Thursday, December 7, 2023

Japan seeks death penalty for arsonist responsible for fire that killed 36 people

Prosecutors in Japan are seeking the death penalty for the suspect in an arson attack in 2019 that killed 36 people in one of the country’s deadliest crimes for decades, reported The Guardian.

Shinji Aoba, who was not arrested until he had recovered from the burns he sustained in the attack on an animation studio in Kyoto, admitted in court in September 2023 to starting the fire.

However, lawyers for Aoba, who underwent a psychiatric evaluation before standing trial, entered a plea of not guilty, claiming a psychological disorder had rendered him incapable of distinguishing between right and wrong.

He faces five charges, including murder, attempted murder and arson.

The deaths of dozens of people at the Kyoto Animation studio in July 2019 sent shock waves through Japan and prompted an outpouring of grief among fans of the company’s output.

The shock was compounded by the ages of the victims, many of whom were young employees, including a 21-year-old woman. Thirty-two of the studio’s 70 employees and others in the building were injured.

Aoba, 45, who is accused of breaking into the studio’s building and setting light to gasoline he had poured on the ground floor, apologised for the first time on Wednesday. “I feel tremendously sorry and the feeling includes a sense of guilt,” he told the court, according to public broadcaster NHK.

Aoba, who reportedly yelled at his victims to “die” as he started the fire, alleged that the studio had plagiarised his work – a claim prosecutors described as “delusional”.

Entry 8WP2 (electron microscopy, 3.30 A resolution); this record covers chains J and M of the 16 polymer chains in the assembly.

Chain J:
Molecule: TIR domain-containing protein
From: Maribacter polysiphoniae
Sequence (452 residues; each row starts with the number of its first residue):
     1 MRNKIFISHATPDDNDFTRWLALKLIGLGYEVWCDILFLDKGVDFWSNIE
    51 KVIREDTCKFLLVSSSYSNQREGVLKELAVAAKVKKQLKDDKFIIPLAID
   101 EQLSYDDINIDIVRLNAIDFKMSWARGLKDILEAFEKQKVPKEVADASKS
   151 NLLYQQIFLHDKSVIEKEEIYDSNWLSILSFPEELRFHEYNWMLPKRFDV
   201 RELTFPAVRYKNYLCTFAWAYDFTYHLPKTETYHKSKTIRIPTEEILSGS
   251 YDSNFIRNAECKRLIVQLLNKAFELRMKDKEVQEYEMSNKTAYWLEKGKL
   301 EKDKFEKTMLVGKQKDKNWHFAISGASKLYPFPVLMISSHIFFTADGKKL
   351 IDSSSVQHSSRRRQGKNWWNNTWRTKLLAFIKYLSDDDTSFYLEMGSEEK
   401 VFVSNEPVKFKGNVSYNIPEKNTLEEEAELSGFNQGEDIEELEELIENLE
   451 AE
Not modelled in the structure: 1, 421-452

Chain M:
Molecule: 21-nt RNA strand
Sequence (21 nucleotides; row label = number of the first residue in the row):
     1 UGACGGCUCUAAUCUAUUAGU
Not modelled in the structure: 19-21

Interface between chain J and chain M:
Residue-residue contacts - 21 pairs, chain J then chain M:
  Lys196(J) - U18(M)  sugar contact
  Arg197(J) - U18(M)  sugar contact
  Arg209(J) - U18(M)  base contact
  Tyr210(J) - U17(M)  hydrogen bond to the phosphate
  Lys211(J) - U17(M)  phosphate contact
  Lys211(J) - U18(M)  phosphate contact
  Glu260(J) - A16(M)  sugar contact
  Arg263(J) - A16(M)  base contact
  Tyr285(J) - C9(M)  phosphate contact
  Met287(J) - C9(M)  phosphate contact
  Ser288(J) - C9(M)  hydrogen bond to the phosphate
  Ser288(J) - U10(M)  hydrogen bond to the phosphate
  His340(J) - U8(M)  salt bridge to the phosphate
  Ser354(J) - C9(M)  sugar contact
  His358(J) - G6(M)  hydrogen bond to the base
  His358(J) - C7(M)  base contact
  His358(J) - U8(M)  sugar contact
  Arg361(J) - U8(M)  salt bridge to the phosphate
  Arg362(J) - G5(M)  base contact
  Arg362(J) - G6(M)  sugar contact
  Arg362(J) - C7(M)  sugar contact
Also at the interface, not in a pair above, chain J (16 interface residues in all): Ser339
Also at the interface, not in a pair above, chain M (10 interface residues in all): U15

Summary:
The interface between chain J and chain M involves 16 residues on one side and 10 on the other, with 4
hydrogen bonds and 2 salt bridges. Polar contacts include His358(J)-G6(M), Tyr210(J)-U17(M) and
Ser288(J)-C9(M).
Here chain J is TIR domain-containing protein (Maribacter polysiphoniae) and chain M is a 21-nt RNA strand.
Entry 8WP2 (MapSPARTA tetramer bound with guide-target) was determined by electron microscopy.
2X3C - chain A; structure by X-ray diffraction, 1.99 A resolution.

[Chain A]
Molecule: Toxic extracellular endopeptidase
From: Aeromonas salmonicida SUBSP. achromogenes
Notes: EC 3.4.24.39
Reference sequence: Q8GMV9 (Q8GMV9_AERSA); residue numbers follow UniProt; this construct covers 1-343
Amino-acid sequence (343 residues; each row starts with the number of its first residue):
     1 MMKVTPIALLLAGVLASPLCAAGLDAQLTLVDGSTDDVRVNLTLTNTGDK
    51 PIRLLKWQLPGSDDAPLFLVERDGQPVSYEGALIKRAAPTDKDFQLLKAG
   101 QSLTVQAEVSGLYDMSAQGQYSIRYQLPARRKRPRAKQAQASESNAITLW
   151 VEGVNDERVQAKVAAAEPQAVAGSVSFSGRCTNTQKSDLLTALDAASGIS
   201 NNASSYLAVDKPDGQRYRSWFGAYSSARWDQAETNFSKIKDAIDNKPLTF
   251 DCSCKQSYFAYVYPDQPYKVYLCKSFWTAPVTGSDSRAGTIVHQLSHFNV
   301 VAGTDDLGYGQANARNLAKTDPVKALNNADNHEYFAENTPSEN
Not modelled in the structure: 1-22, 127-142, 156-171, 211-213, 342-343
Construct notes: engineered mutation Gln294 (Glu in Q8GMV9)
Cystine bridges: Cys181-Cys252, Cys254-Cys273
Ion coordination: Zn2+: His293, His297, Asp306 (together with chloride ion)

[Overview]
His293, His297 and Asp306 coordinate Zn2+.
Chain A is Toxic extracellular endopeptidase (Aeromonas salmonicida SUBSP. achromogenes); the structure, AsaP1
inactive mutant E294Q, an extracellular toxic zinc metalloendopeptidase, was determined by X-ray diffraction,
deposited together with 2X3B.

The studio, commonly known as KyoAni, is known internationally for anime that include K-On! and The Melancholy of Haruhi Suzumiya.

Aoba suffered more than 90% burns and had to undergo 12 operations, according to media reports. He reportedly wept after a successful procedure to restore his ability to speak.

Japan is one of several dozen countries that retain the death penalty, which it reserves for people found guilty of committing multiple murders or aggravated murder.

Although capital punishment has high levels of public support in Japan, authorities have been criticised for their treatment of condemned inmates, most of whom spend years in solitary confinement before being hanged.

The mother of one of the KyoAni victims, a 26-year-old woman, said she wanted her daughter back. “I wish I could go back to that day and die with her, and at least be by her side,” she told NHK.

The court is due to deliver its verdict on 25 January.

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